those who breathed out cruelty, appeared 
against us, thou didst support and strengthen 
our hearts. 

Therefore we will wait on the Lord in his 
sanctuary, and be of good courage. He will 
guide our feet in the paths of righteousness, 
for his name sake. 


Diligence and Contentment. 

Our Father, who art in heaven, teach us, 
we beseech thee, in our several stations and 
relations, to prosecute the service required 
of us with diligence and contentment. 

Let every man labour, working with his 
hand the thing, which is good ; that he may 
have to give to him that needeth. 

Be not slothful in business ; for the waj^ of 
the slothful man is an hedge of thorns, and 
the end thereof is poverty and disgrace. 

The thoughts of the diligent tend to plente- 
ousness ; but he that is slothful in his work,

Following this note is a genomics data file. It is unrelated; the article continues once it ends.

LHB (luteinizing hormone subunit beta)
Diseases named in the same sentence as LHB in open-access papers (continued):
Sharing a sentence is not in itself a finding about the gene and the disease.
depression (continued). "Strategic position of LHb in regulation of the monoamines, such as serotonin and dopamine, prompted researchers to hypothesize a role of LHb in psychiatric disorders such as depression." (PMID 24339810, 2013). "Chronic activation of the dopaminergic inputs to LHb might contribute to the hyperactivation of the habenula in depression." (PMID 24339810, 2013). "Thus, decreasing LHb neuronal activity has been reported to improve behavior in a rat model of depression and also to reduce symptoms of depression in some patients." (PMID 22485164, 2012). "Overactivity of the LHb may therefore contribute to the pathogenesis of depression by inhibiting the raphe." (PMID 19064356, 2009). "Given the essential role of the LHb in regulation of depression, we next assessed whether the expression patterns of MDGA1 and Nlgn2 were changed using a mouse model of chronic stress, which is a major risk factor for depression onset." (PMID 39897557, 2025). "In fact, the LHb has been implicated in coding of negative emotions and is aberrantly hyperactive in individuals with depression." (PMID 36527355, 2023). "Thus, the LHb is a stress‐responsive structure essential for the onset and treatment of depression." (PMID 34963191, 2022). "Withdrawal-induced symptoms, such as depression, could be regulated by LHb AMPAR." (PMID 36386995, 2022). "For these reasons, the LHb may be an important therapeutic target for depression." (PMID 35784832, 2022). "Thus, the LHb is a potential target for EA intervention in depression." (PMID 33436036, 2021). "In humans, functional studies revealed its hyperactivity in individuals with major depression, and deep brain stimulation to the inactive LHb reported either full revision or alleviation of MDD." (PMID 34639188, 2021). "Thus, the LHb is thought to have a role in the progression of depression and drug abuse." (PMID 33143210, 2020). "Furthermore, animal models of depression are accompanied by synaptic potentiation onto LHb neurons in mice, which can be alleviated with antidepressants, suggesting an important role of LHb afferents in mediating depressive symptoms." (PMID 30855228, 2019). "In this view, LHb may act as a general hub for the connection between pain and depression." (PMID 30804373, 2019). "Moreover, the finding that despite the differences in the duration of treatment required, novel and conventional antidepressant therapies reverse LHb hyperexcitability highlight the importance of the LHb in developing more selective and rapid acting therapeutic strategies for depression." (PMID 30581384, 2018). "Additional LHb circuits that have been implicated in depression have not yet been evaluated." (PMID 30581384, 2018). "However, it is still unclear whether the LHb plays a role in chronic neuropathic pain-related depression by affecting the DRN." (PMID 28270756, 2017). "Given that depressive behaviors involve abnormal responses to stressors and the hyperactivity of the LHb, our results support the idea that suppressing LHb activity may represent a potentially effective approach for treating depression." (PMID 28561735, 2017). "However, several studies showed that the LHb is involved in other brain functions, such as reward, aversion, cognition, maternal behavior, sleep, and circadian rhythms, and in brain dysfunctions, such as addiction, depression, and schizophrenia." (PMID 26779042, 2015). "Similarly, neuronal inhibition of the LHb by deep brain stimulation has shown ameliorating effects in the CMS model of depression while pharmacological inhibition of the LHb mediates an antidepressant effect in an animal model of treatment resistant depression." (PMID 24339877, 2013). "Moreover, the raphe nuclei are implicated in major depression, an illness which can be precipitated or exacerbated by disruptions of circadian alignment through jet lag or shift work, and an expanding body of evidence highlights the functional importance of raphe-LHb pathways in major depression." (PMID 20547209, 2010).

is brother to him that is a great waster. 

A good man with assiduous labour provid- 
eth for the welfare of his family, and a virtu- 
ous woman looketh well to the ways of her 
household, and eateth not the bread of idle- 

The hand of the diligent maketh rich, but 
the soul of the sluggard desireth, and hath 

Seeth thou a man diligent in business ? He 
shall stand before kings ; he shall not stand 
before mean men. 


Let every man abide iu the calling where- 
in he is called ; and having food and raiment 
convenient for us, let us take heed, lest at 
any time our hearts be overcharged with vex- 
atious cares and unavailing anxieties. 

Let us not too much solicit ourselves about 
what we shall eat, or what we shall driuk, or 
wherewithal we shall be clothed ; but let us 
make it our first care to lay up treasures in 
heaven, in confidence that our heavenly Fa- 
ther, who knoweth that we have need of such 
temporal good things, will bestow them in 
competent supplies. 

Let us learn, in whatsoever state we are, 
therewith to be content, and endeavour to use 
this world as not abusing it, since the fashion